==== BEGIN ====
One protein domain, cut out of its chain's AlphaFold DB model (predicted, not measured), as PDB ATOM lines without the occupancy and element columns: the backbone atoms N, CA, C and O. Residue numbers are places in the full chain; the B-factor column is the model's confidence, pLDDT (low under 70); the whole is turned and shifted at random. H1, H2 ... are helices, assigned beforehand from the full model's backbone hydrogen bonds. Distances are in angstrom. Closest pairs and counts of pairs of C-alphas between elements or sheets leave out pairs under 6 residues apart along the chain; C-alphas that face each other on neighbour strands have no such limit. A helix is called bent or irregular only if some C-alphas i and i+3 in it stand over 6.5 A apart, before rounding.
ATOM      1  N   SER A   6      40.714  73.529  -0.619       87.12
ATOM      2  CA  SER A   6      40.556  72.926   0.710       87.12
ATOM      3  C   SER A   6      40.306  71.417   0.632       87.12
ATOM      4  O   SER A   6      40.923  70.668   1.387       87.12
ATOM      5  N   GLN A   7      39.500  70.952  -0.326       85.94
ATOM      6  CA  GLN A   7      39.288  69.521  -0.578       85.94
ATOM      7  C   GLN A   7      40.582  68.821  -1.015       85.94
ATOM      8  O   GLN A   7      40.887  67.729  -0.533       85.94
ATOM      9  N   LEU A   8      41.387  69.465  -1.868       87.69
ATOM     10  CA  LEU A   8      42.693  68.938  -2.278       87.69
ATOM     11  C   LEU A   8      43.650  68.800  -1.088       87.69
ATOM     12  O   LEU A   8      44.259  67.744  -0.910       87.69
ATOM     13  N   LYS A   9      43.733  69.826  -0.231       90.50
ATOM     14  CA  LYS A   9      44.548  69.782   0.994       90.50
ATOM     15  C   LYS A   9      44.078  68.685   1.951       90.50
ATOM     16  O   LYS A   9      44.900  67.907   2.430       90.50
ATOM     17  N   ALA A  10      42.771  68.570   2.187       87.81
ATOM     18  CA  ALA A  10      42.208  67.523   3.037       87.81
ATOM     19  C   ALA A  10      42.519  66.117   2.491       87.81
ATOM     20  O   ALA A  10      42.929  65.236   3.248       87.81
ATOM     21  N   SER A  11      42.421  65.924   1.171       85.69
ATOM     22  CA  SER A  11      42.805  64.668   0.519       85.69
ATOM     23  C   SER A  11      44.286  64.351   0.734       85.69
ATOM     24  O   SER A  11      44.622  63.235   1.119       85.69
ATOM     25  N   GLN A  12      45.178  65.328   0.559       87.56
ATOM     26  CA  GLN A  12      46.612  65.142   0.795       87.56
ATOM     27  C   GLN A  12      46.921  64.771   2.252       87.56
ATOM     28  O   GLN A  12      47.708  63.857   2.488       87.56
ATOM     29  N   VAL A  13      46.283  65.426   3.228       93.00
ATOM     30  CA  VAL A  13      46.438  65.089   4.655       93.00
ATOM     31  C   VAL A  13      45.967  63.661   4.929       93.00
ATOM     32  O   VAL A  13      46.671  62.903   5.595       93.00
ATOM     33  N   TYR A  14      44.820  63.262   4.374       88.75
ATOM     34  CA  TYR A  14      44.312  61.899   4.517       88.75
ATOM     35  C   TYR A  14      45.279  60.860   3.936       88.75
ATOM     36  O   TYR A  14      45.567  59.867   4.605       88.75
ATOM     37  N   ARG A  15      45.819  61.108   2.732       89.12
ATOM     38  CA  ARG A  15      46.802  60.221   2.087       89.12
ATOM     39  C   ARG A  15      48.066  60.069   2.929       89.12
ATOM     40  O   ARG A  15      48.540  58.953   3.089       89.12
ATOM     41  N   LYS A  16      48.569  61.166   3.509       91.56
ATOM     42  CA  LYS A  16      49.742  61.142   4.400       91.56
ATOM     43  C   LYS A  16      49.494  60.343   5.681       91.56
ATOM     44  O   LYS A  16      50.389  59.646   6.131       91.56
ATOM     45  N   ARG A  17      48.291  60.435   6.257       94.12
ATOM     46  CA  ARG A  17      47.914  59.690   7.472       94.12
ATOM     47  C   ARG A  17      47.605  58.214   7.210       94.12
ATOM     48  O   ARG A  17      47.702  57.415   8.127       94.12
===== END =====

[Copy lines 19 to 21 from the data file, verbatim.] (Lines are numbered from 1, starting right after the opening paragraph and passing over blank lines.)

ATOM     19  C   ALA A  10      42.519  66.117   2.491       87.81
ATOM     20  O   ALA A  10      42.929  65.236   3.248       87.81
ATOM     21  N   SER A  11      42.421  65.924   1.171       85.69